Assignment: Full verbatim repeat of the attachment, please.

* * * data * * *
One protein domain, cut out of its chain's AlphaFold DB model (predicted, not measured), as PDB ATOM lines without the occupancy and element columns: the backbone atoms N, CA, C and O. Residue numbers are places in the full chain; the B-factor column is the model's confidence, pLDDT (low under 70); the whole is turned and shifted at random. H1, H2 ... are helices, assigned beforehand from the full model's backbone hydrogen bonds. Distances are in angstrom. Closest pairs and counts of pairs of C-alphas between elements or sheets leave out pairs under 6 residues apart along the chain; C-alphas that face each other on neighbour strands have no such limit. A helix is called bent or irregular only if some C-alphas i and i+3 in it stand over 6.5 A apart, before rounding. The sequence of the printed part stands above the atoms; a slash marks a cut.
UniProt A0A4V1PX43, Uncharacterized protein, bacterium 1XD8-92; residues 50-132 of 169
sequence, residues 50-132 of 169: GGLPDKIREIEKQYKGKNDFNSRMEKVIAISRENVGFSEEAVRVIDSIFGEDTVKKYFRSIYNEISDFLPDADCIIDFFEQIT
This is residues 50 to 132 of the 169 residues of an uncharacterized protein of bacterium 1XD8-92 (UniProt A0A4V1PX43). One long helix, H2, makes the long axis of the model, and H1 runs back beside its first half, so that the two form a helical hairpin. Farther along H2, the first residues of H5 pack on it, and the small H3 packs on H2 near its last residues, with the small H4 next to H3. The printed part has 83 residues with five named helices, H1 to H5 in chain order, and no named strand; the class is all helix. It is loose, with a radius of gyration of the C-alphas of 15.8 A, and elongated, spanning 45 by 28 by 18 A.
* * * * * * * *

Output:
One protein domain, cut out of its chain's AlphaFold DB model (predicted, not measured), as PDB ATOM lines without the occupancy and element columns: the backbone atoms N, CA, C and O. Residue numbers are places in the full chain; the B-factor column is the model's confidence, pLDDT (low under 70); the whole is turned and shifted at random. H1, H2 ... are helices, assigned beforehand from the full model's backbone hydrogen bonds. Distances are in angstrom. Closest pairs and counts of pairs of C-alphas between elements or sheets leave out pairs under 6 residues apart along the chain; C-alphas that face each other on neighbour strands have no such limit. A helix is called bent or irregular only if some C-alphas i and i+3 in it stand over 6.5 A apart, before rounding. The sequence of the printed part stands above the atoms; a slash marks a cut.
UniProt A0A4V1PX43, Uncharacterized protein, bacterium 1XD8-92; residues 50-132 of 169
sequence, residues 50-132 of 169: GGLPDKIREIEKQYKGKNDFNSRMEKVIAISRENVGFSEEAVRVIDSIFGEDTVKKYFRSIYNEISDFLPDADCIIDFFEQIT
This is residues 50 to 132 of the 169 residues of an uncharacterized protein of bacterium 1XD8-92 (UniProt A0A4V1PX43). One long helix, H2, makes the long axis of the model, and H1 runs back beside its first half, so that the two form a helical hairpin. Farther along H2, the first residues of H5 pack on it, and the small H3 packs on H2 near its last residues, with the small H4 next to H3. The printed part has 83 residues with five named helices, H1 to H5 in chain order, and no named strand; the class is all helix. It is loose, with a radius of gyration of the C-alphas of 15.8 A, and elongated, spanning 45 by 28 by 18 A.